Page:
News / Europe

Pope Prays, Packs Ahead of Vatican Departure

Tourists are reflected in a portrait of Pope Benedict XVI's in St. Peter's Square, a day before the Pope's last general audience, the Vatican, Feb. 26, 2013.
Tourists are reflected in a portrait of Pope Benedict XVI's in St. Peter's Square, a day before the Pope's last general audience, the Vatican, Feb. 26, 2013.
Reuters
Pope Benedict was praying and packing on Tuesday two days before his move out of the Vatican and into retirement where he will assume the title of "pope emeritus" and still be referred to as "your holiness."
 
The Vatican said Benedict was spending a quiet Tuesday in the apostolic palace with no audiences.
 
"Today is a day dedicated to prayer and preparation for the events of the next two days," Vatican spokesman Father Federico Lombardi said at a daily news briefing.
 
Lombardi said the pope was sifting through documents to see which will remain in the Vatican and go into the archives of his papacy and deciding which "are of a personal nature and which he will take to his new residence."
 
Among the documents left for the next pope will be a confidential report by three cardinals into the "Vatileaks" affair last year when Benedict's former butler leaked private papers revealing corruption and in-fighting inside the Vatican.
 
The new pope will inherit a Church marked by Vatileaks and by child abuse scandals by priests in Europe and the United States, both of which may have weighed on Benedict's decision to decide he was too old and weak to continue the papacy.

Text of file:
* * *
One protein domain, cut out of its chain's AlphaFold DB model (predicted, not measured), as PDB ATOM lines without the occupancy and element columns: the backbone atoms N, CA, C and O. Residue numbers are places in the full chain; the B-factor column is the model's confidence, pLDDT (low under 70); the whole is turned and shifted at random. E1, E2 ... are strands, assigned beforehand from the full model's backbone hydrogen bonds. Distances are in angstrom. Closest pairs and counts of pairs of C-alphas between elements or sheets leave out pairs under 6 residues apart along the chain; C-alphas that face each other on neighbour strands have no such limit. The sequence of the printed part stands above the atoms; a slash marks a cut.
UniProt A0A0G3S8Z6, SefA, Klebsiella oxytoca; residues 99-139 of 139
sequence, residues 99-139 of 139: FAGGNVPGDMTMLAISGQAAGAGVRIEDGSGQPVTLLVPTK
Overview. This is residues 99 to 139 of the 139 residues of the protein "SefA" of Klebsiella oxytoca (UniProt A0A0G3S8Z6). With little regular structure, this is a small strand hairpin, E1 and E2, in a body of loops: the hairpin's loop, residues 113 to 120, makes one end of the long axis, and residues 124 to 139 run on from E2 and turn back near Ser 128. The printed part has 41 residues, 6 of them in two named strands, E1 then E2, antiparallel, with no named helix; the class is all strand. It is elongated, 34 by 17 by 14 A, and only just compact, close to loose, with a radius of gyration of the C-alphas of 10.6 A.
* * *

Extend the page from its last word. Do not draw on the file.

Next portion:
The pope has two days left before he takes the historic step of becoming the first pontiff in some six centuries to step down instead of ruling for life.
 
Given the unique nature of the occasion, Vatican officials have had to find a title for the former pope, decide how he should be addressed and what he should wear.
 
After two weeks of consultations with aides, theologians and historians, the Vatican announced the status Benedict will assume after he is no longer leader of the 1.2 billion-member Roman Catholic Church.
 
Benedict will be known as "pope emeritus Benedict XVI" or "Roman Pontiff emeritus Benedict XVI," be addressed as "Your Holiness," and be referred to as "His Holiness Benedict XVI."
 
This means that after the election of the new pope next month there will be two men with the title holiness'' in the Vatican at the same time.
 
Mexican shoes
 
Upon retiring Pope Benedict XVI will lay aside the red "shoes of the fisherman" that have been part of his papal attire, Guanajuato airport, Silao, March 26, 2012.Upon retiring Pope Benedict XVI will lay aside the red "shoes of the fisherman" that have been part of his papal attire, Guanajuato airport, Silao, March 26, 2012.
x
Upon retiring Pope Benedict XVI will lay aside the red "shoes of the fisherman" that have been part of his papal attire, Guanajuato airport, Silao, March 26, 2012.
Upon retiring Pope Benedict XVI will lay aside the red "shoes of the fisherman" that have been part of his papal attire, Guanajuato airport, Silao, March 26, 2012.